Hitting a submerged object destroyed Mike Gudmunsen’s rudder...so he set about making a new one
How to build a rudder
The Blackwater estuary above Osea island dries at low water, writes Mike Gudmunsen.
Over the years, wooden jetties, fish traps and even barges have been left to decay at the margins, presenting hazards for the unwary – along with more recent man-made obstacles such as the causeways to Osea and Northey islands.
The spring tides were pretty big and the river had swelled, covering the surrounding salt mashes. Northey island had all but disappeared, apart from the hillock upon which the farm building sits.
I’d enjoyed a good sail around Osea island in my Pegasus and had time for a brew in Goldhanger Creek, but on leaving I became disorientated due to the unusually large expanse of water.
I strayed into an unfamiliar inlet and this was my undoing, as no sooner was I in than I was aground.
Frantic engine manoeuvres and rocking the boat on its keels released the boat, then as I proceeded back towards the main channel there was a resounding crash, the boat stopped dead and the tiller was wrenched from my grasp – I’d hit a submerged object and, whatever it was, it was pretty hard.
From the tiller angle and the visible damage to the transom top in way of the upper rudder bearing, something was very wrong.
With minimal steerage, we limped back to our mooring further upriver to contemplate what to do next.
When we hauled the yacht out and inspected the damage, we found the rudder horn had parted company from the palm, leaving the two sides of the palm still bolted to the boat hull.
I’d reinforced the hull around this connection back in 2009 as I was concerned about the potential effects following an impact on the rudder – fortuitously, as it turned out.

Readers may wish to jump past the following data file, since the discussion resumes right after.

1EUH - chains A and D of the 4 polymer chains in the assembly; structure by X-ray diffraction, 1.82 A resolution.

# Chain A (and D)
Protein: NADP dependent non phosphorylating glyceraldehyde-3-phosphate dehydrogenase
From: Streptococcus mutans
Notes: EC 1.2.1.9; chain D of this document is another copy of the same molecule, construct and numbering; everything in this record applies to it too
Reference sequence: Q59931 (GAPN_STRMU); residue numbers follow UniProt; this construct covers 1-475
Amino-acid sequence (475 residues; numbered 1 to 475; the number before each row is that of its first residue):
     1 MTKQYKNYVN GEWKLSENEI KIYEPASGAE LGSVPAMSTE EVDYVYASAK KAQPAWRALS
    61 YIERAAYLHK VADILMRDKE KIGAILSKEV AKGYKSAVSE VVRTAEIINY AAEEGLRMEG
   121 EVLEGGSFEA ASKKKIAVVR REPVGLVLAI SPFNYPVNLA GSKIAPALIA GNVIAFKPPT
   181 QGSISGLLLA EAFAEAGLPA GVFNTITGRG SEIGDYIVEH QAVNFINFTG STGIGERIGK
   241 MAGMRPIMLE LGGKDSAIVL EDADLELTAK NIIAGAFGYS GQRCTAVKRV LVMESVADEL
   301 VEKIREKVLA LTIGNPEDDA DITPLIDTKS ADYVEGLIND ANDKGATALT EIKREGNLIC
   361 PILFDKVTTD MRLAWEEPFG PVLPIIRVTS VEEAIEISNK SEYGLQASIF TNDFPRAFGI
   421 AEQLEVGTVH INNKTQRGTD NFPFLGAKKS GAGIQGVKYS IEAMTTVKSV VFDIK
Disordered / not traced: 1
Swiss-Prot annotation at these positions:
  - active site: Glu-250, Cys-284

Without this additional reinforcement, I suspect the bolts would have been pulled through the GRP and I could have been looking at a total loss.
Pegasus yachts have a rather unusual rudder arrangement.
A cast aluminium rudder horn, which forms the leading edge of the rudder for about half its depth, is bolted via a palm to the hull.
At its lower end, a pintle bearing supports the rudder and takes most of the lateral rudder force.
A hollow stainless steel shaft passes through the pintle bearing and terminates above the transom at the tiller head.
Having removed the rudder and unbolted the remaining bits of the palm, I toured various boatyards and marinas hoping to get the rudder repaired.
The builders of Pegasus yachts went out of business many years ago, and it was evident that a replacement cast rudder horn was as rare as hen’s teeth.
So, the only option was to design and fit a spade rudder and move away from the original ‘mariner’-style rudder arrangement.
Designing a new rudder
The helm has always been light and responsive, so I was anxious to maintain those qualities in the new rudder.
I kept the original rudder dimensions and aspect ratio and also the rudder stock position relative to the leading edge.
The original rudder had a chord of 410mm and a maximum thickness of 63mm.
A NACA 0015 aerofoil is very close to these requirements, and I was able to get the section offsets from a site on the internet.
There are important differences between the original ‘mariner’ rudder and the proposed spade rudder.
The original carried the rudder lateral force via the pintle bearing and into the rudder horn which resists bending at the bolted connection to the hull.
With this arrangement, the rudder stock essentially only carries the rudder torque and, as a consequence, the shaft can be hollow and of modest diameter.
Mine was 38mm diameter with a 3mm wall thickness.